Never Give Up
By Eshwari (not her real name)
In 2001, I went through an arranged marriage in India, and had 2 children by the time we moved to Singapore in 2011. I was not allowed to take a job even though I hold a Bachelor degree in History and Law.
In 2014, my husband brought home a woman whom he said would be our domestic helper. But he stopped having a marital relationship with me, and started to abuse me verbally and emotionally.
The next year I returned to India with my children to live with my in-laws. In the meantime, my husband filed for bankruptcy, and started to transfer his business to my name. I knew that if there were any legal problems, I would be implicated so I reported the matter to the police. My father-in-law chased me out of the house with his cane and verbally abused me. My in-laws took my children away and forbade me to have any contact with them.
I returned to Singapore to discover that my husband was having an affair with the woman he brought home to be our helper. My husband would belittle me and called me a failure. My home became a living hell; I could not sleep as the TV was kept blaring throughout the night. His mistress harassed me by knocking on my room door and shouting at me. I was so afraid that I would be harmed that I called the police for help. My husband told the police that we were only having a misunderstanding and referred to his mistress as a tenant.
My in-laws who had returned to Singapore in 2019 with my children did not support me, even when I had heated arguments with the mistress. My father-in-law abused me verbally in front of my children. I was close to a mental breakdown and contemplated suicide. Life became meaningless. Fortunately, a friend encouraged me to break out of my situation. She brought me to a Family Service Centre which referred me to Good Shepherd Centre (GSC).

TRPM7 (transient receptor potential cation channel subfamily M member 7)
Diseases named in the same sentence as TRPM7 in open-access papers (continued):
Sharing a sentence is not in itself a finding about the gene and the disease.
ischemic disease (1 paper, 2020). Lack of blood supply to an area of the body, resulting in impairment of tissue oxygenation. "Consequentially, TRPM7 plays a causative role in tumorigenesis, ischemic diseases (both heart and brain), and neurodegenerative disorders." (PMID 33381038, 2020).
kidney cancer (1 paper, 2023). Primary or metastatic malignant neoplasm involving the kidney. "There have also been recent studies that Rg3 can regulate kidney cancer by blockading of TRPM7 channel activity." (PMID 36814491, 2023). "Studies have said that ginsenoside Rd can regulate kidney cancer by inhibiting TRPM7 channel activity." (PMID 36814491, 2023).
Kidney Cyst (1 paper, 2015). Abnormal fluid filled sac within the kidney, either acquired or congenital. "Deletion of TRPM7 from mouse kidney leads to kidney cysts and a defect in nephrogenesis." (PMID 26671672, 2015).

Initially it was difficult at GSC. I woke up late and preferred to stay in bed. I could not eat and kept on thinking about my problems. Staff would wake me up and encouraged me to have breakfast before taking my medication for low blood pressure and gastric problems. After a month I slowly got out of my room and watched TV every afternoon, something I could not do at home. The counselling sessions were very helpful in encouraging me to stand up for and believe in myself. I will always remember what Sr Agnes-Claire said during one of the sessions. She said, “Never give up, move on with your life no matter what.” The social worker, Ms Alona affirmed my self-discovery and led me to discover new insights about myself – that I am worth it.
I began to join in programmes like Expressive Art, which helped me to relax, as well as discover new perspectives of my life. I felt happy at GSC because I had the freedom to be myself, to be part of the community there just like how it was with my own family in India. We ate and prayed together, and prior to Covid-19, did gardening, walked with dogs brought in by volunteers, visited Gardens by the Bay and had BBQ at East Coast, to name a few.
In May 2019 I got a job in a local hospital as a customer service assistant. What told me that I had really become independent was when I could go to the cinema to watch a movie by myself during my day off from work. I found the courage to file for divorce; I am now free from the shackles of an abusive marriage.
I continue to face challenges every day, however now I am more confident, stronger to face whatever comes my way. I have grown out of my dependence on others, learnt to communicate effectively, express myself, explore within myself and discover my inner beauty and strength. I am now on top of the mountain; no longer in the valley. I want to help other women who are in the same situation as me. I want to show them that there is hope amidst violence and abuse.